League Two 2022/23: Top Five Managers of the Season
On to League Two we go as EFL expert Gab Sutton picks out his Top Five Managers of the 2022/23 season...
5. Pete Wild
After ending their 48-year Football League hiatus in 2020, Barrow’s return to the EFL had not been smooth sailing.
Following 20th and 22nd-placed finishes, avoiding the drop by five and six points respectively, the Bluebirds needed to get this appointment right to allow themselves to grow within the league, rather than continue to circle the proverbial drainpipe.
One crucial appointment was Iain Wood, who has made a huge difference to recruitment and day-to-day operations in his role as Sporting Director.
One of Wood’s first moves was to appoint Pete Wild as Manager, and he’s proved an inspired choice – though not a huge surprise to anyone who followed Wild’s previous work.
The former Under-16s coach led Oldham to seven league wins in 15 across two spells in a time of strife, not to mention an FA Cup run including a famous victory at Fulham.
The Royton-based boss then led Halifax to two Play-Off finishes in three seasons, with one of the lowest budgets in the National League, whilst nurturing a plethora of future EFL talent.
An energetic figure on the touchline, Wild has built a team that mirrors him on the field: relentless, high-pressing, with quick transitional attacks.
By establishing a clear playing identity, and recruiting accordingly, Barrow have been able to bridge the budgetary gulf and challenge for the Play-Offs in League Two, finishing in a respectable ninth-place.
The Bluebirds are one of the best, most aggressive second-ball teams in the league, and if they can add some physicality up top to make things stick, without compromising the energy required in attack, they could go up another gear next season under Wild’s guidance.
4. Paul Simpson
When Paul Simpson returned for his second spell at Brunton Park, Carlisle were only going one way.
The Cumbrians were 23rd in League Two, a point off safety having played a game more, when a triple announcement changed their trajectory in one day.
Unpopular Director of Football David Holdsworth departed on 23rd February, and so did Keith Millen, whom ‘Simmo’ replaced as manager, bringing back some hope and optimism at a tough time.
What followed was five wins in six, a run that took United out of the dogfight, followed by April’s news that the 56-year-old had agreed to stay on, signing a three-year contract.
Perhaps the club has genuinely changed, internally, structurally and fundamentally, through Simpson’s leadership, or perhaps there’s simply the perception of change because of that leadership, and results on the field – perhaps it’s a combination of both.
Either way, the fact Simpson was persuaded to stay on has eased some of the political tension between club and fans, which has created the space for United to achieve what they have this season – jumping from 20th to fifth.
This has been achieved despite the injury crisis from the first half of the campaign, in which the list of absentees at times extended into double figures, yet the Cumbrians kept finding a way.
Take September’s 2-1 win at Grimsby, for instance, when the entire, seven-man substitute’s bench had an average age of 20, and just 64 EFL appearances between them, thus changes were kept late and to a minimum.
In those circumstances, the team dug in, inspired by leader Paul Huntington at the back, while the likes of Callum Guy and Jordan Gibson – once perceived as technical enigmas – looked ‘Simmofied’, now with the qualities to battle in adversity.
It’s that sort of spirit that kept United’s points tally ticking over while options were limited, before the club strengthened with four new additions in January: Joe Garner on a permanent deal, and Jack Robinson, Alfie McCalmont and John-Kymani Gordon on loan.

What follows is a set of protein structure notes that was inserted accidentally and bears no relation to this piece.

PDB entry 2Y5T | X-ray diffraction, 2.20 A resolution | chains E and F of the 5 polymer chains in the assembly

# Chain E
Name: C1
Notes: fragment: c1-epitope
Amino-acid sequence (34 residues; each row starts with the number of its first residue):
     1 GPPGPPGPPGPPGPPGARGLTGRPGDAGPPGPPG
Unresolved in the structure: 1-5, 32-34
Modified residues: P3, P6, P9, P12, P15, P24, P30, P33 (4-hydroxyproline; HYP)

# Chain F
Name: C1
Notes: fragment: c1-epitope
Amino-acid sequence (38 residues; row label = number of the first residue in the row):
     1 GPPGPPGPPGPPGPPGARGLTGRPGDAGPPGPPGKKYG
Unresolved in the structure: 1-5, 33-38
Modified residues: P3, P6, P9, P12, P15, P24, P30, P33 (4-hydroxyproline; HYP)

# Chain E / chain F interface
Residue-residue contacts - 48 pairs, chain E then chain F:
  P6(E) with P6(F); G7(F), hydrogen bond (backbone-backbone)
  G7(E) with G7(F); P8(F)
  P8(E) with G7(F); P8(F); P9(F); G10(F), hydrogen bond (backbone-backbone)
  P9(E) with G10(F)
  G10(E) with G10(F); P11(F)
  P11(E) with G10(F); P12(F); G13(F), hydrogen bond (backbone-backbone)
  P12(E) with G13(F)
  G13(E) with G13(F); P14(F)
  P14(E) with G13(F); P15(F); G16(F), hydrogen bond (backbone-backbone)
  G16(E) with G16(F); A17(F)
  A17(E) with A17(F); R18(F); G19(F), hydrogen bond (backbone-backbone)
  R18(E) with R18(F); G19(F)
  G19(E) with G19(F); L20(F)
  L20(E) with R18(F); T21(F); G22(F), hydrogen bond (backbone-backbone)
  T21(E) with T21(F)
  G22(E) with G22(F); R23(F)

Carlisle haven’t quite been able to kick on into the top three, as hoped, and injuries have still affected them in the second half of the season, albeit more moderately.
However, Simpson can take immense pride in unearthing the quality of Owen Moxon, who has proved one of the signings of the League Two season, with the energetic midfielder’s Hollywood passes lighting up the division.
Promotion or not, it’s been a fantastic year’s work for Simpson: when he next leaves United a second time, it may also be in League One.
3. Steve Evans
Stevenage were a mere place outside the drop zone when Steve Evans took charge in March of last season, with their destiny outside their own hands.
13 points from nine games under the demanding Scot kept the Boro in the EFL but, after five bottom-half finishes in seven seasons, not to mention a fortuitous reprieve as recently as 2019/20, expectations were modest.
With 13 summer additions and as many as 19 permanent departures, fans would have taken a midtable season of consolidation, and only begin to dream of a season like this one the year after.
Instead, it’s been an instant transformation, with 12 of the 23 additions over the course of the campaign being roaring success stories, a few of them unable to deliver as hoped due to injuries, and a further few not featuring as much as they would have liked but still contributing huge, memorable moments.
With that kind of hit rate, Evans deserves huge credit, having played a central role in recruitment, whilst getting the best out of last season’s strugglers: Luther Wildin, Terence Vancooten, Jake Taylor, Luke Norris and Jamie Reid.
It might seem churlish to single out a star performer for Stevenage, when so much of their success has been down to the collective, but this writer’s League Two Player of the Year – over Andy Cook and Sam Hoskins – would be Carl Piergianni.
Relegated with Oldham last season, Piergianni alerted Evans’ attention with a man-of-the-match performance when the Latics won 1-0 at Broadhall Way last season in a relegation six-pointer, and was out of contract that summer.
Boro then snapped Pidge up, and it’s one of the greatest decisions ever made in the history of the club.
Piergianni epitomizes this Stevenage team with an outstanding mentality, and incredible leadership qualities.
The 31-year-old has won 8.4 aerial duels per game, more than anyone else in League Two, despite the fact he wouldn’t be expected to dominate those battles on paper at 6’2”.
Piergianni makes up for not being particularly tall with outstanding reading of the game, and a simply relentless drive which sets the tone from the back.